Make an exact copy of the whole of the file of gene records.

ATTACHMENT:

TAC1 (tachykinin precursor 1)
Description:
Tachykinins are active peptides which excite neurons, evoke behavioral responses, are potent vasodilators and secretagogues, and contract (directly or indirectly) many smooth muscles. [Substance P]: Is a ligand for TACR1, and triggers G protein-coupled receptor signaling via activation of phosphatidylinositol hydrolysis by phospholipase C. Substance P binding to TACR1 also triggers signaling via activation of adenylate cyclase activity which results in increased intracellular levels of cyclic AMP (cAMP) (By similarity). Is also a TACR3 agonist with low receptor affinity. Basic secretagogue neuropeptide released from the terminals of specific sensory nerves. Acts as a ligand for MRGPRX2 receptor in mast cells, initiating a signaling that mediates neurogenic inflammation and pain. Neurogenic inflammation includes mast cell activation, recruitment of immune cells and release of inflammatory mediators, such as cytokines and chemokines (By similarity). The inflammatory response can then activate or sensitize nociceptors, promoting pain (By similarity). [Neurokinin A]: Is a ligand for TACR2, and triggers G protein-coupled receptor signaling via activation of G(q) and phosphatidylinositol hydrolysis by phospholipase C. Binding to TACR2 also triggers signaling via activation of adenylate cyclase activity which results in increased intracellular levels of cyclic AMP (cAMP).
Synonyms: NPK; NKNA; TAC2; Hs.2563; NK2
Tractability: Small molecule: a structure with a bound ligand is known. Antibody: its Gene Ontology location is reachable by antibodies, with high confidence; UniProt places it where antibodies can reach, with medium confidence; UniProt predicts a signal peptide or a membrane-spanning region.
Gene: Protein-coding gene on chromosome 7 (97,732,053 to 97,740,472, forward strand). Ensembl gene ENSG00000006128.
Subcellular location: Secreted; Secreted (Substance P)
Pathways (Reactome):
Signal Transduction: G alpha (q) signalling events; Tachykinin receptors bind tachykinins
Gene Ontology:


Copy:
TAC1 (tachykinin precursor 1)
Description:
Tachykinins are active peptides which excite neurons, evoke behavioral responses, are potent vasodilators and secretagogues, and contract (directly or indirectly) many smooth muscles. [Substance P]: Is a ligand for TACR1, and triggers G protein-coupled receptor signaling via activation of phosphatidylinositol hydrolysis by phospholipase C. Substance P binding to TACR1 also triggers signaling via activation of adenylate cyclase activity which results in increased intracellular levels of cyclic AMP (cAMP) (By similarity). Is also a TACR3 agonist with low receptor affinity. Basic secretagogue neuropeptide released from the terminals of specific sensory nerves. Acts as a ligand for MRGPRX2 receptor in mast cells, initiating a signaling that mediates neurogenic inflammation and pain. Neurogenic inflammation includes mast cell activation, recruitment of immune cells and release of inflammatory mediators, such as cytokines and chemokines (By similarity). The inflammatory response can then activate or sensitize nociceptors, promoting pain (By similarity). [Neurokinin A]: Is a ligand for TACR2, and triggers G protein-coupled receptor signaling via activation of G(q) and phosphatidylinositol hydrolysis by phospholipase C. Binding to TACR2 also triggers signaling via activation of adenylate cyclase activity which results in increased intracellular levels of cyclic AMP (cAMP).
Synonyms: NPK; NKNA; TAC2; Hs.2563; NK2
Tractability: Small molecule: a structure with a bound ligand is known. Antibody: its Gene Ontology location is reachable by antibodies, with high confidence; UniProt places it where antibodies can reach, with medium confidence; UniProt predicts a signal peptide or a membrane-spanning region.
Gene: Protein-coding gene on chromosome 7 (97,732,053 to 97,740,472, forward strand). Ensembl gene ENSG00000006128.
Subcellular location: Secreted; Secreted (Substance P)
Pathways (Reactome):
Signal Transduction: G alpha (q) signalling events; Tachykinin receptors bind tachykinins
Gene Ontology: